Who sees the labels applied to content?

One of the interesting features of labelers, by design, is that their custom labels will only show up when subscribed to the labeler in question, with the sole exception of Bluesky's moderation service. This means that a post or account could have a label applied to it, but the affected user will have no way of knowing this unless someone who's subscribed to the labeler views their profile. There are experimental services like this label scanner that can be used to manually scan profiles or posts for any labels applied to them, and by which service. This is also tied into the Appeals system, to be mentioned later.

How do you find labelers to subscribe to?

Well, see, that's the fun part: you don't. Not one that's immediately apparent, anyways. However, two methods are commonly used to find a complete list of active labelers:

  1. This user list by, under the "About" tab.
  2. This website by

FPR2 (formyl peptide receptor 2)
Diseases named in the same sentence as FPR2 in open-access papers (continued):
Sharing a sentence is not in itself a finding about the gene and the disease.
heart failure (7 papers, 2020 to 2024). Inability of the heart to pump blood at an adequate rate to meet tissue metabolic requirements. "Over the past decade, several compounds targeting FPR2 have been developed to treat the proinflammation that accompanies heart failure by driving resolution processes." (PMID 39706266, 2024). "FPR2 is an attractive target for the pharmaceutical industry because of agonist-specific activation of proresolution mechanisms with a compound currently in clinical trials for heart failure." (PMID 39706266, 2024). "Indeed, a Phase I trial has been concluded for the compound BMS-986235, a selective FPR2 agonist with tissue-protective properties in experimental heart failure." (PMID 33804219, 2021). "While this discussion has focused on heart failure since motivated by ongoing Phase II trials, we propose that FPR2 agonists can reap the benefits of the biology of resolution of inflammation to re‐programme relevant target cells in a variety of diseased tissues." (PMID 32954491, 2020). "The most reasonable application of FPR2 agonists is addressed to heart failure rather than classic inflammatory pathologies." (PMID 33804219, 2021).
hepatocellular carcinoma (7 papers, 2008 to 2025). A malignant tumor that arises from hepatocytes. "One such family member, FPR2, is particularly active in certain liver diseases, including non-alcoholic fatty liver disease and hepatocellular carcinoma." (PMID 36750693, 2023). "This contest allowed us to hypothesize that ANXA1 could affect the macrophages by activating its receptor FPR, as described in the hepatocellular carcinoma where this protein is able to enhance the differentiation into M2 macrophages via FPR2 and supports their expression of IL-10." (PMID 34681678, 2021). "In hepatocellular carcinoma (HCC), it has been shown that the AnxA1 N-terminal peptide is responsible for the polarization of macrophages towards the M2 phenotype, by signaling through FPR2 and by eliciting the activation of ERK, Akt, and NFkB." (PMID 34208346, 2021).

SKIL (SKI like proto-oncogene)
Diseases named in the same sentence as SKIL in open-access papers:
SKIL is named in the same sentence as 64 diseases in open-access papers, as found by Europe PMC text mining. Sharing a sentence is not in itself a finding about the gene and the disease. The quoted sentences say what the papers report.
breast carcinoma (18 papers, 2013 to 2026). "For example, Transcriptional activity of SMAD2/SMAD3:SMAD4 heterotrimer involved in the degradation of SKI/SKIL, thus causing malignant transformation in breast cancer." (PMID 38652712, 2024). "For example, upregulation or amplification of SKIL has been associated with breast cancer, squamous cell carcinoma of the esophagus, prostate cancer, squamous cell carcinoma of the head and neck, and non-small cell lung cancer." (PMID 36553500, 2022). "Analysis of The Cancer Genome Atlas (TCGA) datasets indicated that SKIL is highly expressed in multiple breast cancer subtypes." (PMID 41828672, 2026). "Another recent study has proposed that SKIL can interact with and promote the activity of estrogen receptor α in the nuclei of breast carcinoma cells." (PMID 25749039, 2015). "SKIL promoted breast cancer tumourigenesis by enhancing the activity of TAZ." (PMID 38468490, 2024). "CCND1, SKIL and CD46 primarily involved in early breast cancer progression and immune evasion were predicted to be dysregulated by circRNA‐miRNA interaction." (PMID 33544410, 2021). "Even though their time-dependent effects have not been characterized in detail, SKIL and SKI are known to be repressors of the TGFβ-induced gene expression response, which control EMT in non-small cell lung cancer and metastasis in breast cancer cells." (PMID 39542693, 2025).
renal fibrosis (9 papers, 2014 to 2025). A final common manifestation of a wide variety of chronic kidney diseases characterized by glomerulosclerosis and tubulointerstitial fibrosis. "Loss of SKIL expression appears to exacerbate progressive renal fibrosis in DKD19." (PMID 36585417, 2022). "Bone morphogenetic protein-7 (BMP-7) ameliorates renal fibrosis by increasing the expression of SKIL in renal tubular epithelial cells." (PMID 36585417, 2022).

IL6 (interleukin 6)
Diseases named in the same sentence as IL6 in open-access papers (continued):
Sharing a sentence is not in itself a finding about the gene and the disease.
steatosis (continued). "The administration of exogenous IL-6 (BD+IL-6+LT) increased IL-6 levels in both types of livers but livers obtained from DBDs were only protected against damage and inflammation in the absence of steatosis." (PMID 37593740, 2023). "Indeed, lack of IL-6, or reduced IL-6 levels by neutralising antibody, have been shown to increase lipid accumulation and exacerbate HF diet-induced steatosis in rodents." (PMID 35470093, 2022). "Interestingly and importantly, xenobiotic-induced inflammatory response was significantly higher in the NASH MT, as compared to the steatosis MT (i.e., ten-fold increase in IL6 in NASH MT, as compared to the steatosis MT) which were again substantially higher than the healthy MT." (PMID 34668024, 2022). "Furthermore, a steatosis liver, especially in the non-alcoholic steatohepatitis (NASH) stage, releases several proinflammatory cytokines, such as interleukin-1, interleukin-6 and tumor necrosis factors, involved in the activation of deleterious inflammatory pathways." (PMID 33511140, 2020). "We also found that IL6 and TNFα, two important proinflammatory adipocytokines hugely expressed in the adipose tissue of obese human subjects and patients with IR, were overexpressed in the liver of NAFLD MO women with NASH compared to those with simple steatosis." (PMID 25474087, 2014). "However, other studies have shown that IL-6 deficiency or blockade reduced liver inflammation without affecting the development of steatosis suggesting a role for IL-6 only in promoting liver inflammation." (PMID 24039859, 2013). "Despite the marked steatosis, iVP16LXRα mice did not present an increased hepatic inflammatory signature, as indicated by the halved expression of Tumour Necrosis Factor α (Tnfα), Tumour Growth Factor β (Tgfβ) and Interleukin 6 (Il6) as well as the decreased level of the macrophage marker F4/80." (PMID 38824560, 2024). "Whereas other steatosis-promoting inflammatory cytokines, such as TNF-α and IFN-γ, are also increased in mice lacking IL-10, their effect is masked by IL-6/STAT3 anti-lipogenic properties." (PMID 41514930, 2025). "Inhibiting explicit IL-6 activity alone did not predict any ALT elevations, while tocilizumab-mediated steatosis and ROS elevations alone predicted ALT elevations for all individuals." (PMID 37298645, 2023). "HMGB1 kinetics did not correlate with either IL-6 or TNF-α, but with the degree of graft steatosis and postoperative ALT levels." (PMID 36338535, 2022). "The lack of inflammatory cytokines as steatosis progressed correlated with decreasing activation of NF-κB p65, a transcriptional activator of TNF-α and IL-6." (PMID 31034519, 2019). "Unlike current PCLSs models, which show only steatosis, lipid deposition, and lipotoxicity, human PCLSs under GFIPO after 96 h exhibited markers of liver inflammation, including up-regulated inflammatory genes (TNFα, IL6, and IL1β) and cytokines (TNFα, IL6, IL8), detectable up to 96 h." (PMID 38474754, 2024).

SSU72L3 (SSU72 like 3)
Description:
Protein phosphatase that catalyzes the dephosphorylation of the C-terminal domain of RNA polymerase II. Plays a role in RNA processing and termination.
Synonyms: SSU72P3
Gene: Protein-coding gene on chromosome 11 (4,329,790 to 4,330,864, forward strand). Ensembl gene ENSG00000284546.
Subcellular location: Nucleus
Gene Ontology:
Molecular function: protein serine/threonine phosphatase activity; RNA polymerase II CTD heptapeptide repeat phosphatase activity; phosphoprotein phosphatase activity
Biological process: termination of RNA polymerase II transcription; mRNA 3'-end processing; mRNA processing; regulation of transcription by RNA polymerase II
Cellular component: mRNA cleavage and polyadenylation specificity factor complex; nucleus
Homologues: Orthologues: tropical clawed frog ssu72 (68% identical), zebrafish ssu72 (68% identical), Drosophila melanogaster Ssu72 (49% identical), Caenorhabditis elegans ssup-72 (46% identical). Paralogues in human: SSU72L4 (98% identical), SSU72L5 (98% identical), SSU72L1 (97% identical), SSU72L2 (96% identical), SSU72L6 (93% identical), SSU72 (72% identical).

Additionally, all accounts are by default utilizing Bluesky's built in moderation service, however, it is in fact entirely possible to disable all of the built in moderation filters that Bluesky provides.

Why might someone use a labeler service?

There are a wide range of possible use cases for labelers that have come up in just the past month of their existence. Here's some notable ones:

  1. As an additional layer of moderation/friction in addition to Bluesky Moderation. These can be region-specific mod services, mod services for certain communities or language clusters, or general use moderation services. The best way to think of this is like using an additional latch on the "door" to your timeline - sure, the lock on the door provided by Bluesky might work, but sometimes depending on the person, you might want an additional layer of protection, in case the first one fails or doesn't do what you want it to. The most-utilized service of this type next to Bluesky's built-in service is Aegis